Given a matrix $A$, we want to compute its trace, in which we can use a trick name Hutchinson's trace estimator \begin{align} tr(A) = tr(A\mathbb{E}[\epsilon \epsilon^T])=\mathbb{E}[tr(A \epsilon \epsilon^T)]=\mathbb{E}[tr(\epsilon^T A \epsilon)]=\mathbb{E}[\epsilon^T A \epsilon], \end{align} where $\epsilon \sim \mathcal{N}(0,1)$ is a standard normal distribution. Then the trace of $A$ can be estimated using Monte Carlo sampling.

Some literature said, by transforming the computation into quadratic form, the computation complexity of the trace calculators can be reduced. I can't understand it. Why can such a stochastic quadratic way reduce the complexity of trace computation?


3 Answers 3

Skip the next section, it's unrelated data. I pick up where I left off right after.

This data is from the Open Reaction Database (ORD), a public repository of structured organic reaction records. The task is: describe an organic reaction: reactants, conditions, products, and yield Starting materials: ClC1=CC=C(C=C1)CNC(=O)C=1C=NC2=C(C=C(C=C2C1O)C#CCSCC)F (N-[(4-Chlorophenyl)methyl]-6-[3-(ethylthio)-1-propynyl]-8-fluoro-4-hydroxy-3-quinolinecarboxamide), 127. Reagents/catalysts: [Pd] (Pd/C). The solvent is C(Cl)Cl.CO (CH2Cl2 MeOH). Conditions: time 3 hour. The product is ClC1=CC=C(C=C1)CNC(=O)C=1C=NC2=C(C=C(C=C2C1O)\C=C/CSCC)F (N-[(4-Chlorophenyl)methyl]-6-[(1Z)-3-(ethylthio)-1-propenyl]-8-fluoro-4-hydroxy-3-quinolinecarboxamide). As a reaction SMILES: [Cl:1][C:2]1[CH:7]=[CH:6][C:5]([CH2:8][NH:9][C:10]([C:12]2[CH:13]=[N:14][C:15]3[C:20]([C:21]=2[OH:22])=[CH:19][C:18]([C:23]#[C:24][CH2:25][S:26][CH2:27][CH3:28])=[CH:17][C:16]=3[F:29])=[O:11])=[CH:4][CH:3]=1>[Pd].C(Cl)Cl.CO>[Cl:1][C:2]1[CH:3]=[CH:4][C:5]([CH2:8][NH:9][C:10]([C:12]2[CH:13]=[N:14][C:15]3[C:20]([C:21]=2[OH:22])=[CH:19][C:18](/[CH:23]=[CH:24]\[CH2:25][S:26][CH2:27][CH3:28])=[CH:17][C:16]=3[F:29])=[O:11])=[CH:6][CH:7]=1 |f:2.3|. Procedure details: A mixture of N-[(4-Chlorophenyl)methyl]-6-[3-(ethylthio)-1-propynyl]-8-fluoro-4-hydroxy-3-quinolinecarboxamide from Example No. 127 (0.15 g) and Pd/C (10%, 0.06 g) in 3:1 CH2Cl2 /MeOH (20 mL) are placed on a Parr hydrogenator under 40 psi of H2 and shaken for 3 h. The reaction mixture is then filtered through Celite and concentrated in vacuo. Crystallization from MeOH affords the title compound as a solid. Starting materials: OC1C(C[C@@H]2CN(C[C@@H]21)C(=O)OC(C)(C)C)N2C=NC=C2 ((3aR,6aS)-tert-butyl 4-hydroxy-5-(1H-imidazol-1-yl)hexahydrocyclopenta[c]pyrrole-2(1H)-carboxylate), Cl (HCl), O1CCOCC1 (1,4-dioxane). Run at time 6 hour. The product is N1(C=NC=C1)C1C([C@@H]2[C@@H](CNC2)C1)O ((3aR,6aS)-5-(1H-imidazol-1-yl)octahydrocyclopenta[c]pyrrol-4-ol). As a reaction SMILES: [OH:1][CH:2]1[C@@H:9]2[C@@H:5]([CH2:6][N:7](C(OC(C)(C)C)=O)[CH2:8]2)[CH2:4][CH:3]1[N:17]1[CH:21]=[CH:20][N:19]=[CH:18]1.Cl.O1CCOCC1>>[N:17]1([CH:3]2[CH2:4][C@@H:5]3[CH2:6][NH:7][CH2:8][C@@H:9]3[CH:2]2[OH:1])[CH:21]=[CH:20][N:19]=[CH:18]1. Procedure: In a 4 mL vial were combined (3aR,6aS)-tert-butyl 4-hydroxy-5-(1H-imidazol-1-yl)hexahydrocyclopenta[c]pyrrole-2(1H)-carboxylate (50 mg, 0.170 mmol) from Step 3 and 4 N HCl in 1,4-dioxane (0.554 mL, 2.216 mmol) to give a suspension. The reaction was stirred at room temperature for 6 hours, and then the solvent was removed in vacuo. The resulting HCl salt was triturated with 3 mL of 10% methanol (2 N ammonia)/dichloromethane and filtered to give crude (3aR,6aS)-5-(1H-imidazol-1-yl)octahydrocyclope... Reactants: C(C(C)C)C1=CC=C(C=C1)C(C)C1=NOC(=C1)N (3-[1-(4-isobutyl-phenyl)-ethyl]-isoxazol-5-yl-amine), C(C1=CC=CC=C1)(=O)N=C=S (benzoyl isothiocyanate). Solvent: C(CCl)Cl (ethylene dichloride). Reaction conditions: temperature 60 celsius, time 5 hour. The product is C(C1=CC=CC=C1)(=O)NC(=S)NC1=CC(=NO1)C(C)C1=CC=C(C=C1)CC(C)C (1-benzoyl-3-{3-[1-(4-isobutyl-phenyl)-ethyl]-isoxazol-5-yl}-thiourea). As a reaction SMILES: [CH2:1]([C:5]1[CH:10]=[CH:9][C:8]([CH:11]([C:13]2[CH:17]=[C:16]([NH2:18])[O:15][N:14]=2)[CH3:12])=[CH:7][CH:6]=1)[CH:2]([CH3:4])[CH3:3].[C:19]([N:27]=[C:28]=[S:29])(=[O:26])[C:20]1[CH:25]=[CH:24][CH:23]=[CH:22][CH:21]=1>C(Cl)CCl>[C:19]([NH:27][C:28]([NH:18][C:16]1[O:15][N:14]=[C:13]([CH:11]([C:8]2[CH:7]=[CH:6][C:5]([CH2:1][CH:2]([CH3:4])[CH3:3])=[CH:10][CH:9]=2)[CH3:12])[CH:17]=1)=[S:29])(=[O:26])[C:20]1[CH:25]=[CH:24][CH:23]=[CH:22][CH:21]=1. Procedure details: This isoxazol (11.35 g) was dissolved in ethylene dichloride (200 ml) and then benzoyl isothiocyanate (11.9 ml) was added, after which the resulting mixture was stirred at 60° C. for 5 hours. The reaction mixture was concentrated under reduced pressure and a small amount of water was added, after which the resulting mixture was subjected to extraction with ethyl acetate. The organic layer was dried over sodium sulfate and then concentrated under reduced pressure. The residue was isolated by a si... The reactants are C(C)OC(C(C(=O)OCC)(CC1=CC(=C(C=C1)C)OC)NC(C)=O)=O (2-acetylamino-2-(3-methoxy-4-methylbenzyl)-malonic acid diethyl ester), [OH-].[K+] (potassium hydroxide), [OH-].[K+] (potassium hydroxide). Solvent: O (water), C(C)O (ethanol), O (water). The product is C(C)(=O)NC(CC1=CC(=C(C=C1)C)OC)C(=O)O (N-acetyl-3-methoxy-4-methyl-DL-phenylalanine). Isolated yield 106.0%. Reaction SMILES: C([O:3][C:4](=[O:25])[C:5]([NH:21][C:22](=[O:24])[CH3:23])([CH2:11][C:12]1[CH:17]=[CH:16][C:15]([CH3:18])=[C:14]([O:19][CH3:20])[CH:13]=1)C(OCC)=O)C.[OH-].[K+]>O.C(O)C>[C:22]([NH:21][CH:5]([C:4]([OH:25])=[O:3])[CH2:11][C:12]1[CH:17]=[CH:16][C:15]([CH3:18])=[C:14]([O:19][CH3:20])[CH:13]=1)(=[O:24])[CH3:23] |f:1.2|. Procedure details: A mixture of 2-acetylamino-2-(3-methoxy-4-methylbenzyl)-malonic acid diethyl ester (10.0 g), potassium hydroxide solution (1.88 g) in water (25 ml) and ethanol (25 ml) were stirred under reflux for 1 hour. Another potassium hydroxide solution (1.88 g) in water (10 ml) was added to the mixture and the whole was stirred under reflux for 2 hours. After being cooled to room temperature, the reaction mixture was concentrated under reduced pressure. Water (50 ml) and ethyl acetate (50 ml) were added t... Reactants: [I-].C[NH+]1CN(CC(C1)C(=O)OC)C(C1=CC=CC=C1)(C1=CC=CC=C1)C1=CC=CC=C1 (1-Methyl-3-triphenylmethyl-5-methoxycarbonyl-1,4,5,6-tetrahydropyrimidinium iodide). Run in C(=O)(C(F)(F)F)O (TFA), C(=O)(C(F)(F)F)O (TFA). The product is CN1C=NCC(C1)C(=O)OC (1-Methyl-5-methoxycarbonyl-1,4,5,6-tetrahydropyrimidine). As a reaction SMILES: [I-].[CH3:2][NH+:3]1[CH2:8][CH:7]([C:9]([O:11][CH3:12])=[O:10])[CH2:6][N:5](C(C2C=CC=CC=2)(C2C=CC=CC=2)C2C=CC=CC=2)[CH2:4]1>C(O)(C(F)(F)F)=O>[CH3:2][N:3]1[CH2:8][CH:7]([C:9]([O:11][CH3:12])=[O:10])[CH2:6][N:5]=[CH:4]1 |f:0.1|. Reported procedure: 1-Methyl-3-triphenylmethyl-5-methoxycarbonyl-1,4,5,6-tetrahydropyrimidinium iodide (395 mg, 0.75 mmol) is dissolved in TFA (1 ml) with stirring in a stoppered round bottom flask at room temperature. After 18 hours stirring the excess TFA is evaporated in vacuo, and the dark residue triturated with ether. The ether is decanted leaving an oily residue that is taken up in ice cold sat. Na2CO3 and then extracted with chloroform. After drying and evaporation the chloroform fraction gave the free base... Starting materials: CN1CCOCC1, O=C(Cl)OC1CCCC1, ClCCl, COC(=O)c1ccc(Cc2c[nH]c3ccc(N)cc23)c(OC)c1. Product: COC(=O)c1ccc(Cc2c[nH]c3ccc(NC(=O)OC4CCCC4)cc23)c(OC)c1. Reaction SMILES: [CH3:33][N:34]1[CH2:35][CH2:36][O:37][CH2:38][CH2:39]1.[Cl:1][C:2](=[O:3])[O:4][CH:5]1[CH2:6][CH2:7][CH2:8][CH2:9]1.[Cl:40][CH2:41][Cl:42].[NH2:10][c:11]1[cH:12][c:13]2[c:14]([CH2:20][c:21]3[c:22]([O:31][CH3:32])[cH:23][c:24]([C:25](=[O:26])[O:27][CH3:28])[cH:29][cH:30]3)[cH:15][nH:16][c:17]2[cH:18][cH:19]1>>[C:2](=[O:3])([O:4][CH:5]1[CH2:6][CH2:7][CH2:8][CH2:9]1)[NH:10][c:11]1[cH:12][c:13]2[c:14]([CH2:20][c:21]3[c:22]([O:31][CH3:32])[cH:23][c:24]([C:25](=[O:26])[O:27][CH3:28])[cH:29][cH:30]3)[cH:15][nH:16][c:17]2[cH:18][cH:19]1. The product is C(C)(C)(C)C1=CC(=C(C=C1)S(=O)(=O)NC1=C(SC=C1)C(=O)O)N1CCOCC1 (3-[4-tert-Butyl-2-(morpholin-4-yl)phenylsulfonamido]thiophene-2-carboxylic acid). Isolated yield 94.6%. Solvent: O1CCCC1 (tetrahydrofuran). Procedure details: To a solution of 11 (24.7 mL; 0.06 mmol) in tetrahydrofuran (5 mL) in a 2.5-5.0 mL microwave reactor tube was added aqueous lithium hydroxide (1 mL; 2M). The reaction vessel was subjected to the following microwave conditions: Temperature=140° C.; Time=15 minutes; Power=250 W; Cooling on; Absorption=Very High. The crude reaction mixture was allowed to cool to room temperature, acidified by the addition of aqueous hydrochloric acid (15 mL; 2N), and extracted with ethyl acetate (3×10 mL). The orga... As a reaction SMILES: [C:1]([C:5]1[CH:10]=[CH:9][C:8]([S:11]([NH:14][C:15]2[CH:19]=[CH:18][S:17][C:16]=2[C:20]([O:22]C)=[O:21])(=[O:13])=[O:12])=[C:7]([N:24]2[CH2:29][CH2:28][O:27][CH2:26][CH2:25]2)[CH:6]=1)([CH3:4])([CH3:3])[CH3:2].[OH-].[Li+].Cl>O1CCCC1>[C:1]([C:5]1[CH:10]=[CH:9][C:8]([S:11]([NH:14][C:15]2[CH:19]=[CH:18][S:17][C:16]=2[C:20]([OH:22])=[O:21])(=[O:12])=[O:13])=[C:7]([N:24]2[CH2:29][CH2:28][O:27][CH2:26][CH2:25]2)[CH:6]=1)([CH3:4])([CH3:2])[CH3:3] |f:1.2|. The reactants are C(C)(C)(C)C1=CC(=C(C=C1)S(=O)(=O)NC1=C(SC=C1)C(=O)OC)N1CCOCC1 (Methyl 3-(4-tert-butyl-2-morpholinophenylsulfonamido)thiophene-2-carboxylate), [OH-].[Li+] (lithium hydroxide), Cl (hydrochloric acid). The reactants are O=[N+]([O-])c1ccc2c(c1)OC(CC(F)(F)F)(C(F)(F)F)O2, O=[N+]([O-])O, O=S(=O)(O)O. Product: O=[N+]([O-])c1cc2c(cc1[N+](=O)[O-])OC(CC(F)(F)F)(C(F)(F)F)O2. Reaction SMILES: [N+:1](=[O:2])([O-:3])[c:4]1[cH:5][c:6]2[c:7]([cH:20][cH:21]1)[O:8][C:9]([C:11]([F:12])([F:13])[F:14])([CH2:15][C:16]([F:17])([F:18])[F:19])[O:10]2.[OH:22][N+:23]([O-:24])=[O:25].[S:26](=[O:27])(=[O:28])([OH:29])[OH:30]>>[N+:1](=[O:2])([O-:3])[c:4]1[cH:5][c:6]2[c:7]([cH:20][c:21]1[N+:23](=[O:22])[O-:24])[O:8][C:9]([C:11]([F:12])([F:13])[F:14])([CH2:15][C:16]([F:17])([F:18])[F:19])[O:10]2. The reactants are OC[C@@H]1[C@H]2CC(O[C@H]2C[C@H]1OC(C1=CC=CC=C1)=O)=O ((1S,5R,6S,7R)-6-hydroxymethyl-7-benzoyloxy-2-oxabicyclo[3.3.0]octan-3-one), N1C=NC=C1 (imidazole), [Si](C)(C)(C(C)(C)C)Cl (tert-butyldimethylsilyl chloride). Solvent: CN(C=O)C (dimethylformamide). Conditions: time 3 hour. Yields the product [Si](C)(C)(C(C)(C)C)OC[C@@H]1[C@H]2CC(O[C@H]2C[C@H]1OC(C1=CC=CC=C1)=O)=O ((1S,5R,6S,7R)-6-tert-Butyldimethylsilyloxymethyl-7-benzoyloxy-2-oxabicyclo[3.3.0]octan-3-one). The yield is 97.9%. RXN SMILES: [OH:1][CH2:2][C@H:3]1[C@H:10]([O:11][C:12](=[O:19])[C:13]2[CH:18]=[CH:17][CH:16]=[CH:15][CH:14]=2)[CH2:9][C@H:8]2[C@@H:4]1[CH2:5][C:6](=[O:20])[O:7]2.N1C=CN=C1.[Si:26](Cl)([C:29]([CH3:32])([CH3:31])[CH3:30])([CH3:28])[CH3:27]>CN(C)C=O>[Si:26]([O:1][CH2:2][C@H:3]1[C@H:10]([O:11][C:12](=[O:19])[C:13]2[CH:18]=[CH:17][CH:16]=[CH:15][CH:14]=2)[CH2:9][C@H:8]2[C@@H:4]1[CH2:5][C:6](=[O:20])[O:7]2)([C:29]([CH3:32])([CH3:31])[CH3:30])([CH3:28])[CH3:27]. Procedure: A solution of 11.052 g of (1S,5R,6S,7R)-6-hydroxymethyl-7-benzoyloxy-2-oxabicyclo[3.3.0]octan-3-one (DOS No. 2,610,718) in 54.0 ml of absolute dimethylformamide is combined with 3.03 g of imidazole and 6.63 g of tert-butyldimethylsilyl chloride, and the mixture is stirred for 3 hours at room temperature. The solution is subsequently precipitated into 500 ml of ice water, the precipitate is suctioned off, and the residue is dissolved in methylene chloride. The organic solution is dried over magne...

You are right that for calculating the trace of a matrix this does not reduce cost vs a simple calculation...but this trick is very useful when we need to compute the trace of a function of a matrix, $tr(f(A))$.

For example, consider estimating a log determinant, which can be rewritten as $tr( log(A) )$, the trace of the log of the matrix. Log determinants can be calculated efficiently using matrix decomposition methods (e.g. SVD) as long as the matrix is small, but these methods scale poorly to large matrices. Or consider (the closely related!) calculation where we need the trace of a matrix raised to a power, e.g. $tr(A^k)$. If you are calculating the trace of a function of a large matrix, Hutchison's trace estimator may dramatically reduce your computational cost.

If you are trying to calculate $tr(A^3)$, for example, where A is some square $D x D$ matrix, you could calculate $AAA$ and then take the trace of this -- for a large matrix this will be quite expensive, or you could use Hutchison's trace estimator to replace that series of matrix multiplications with a series of matrix-vector multiplications which will be substantially cheaper, as long as the number $M$ of probe vectors that you use is $M << D$.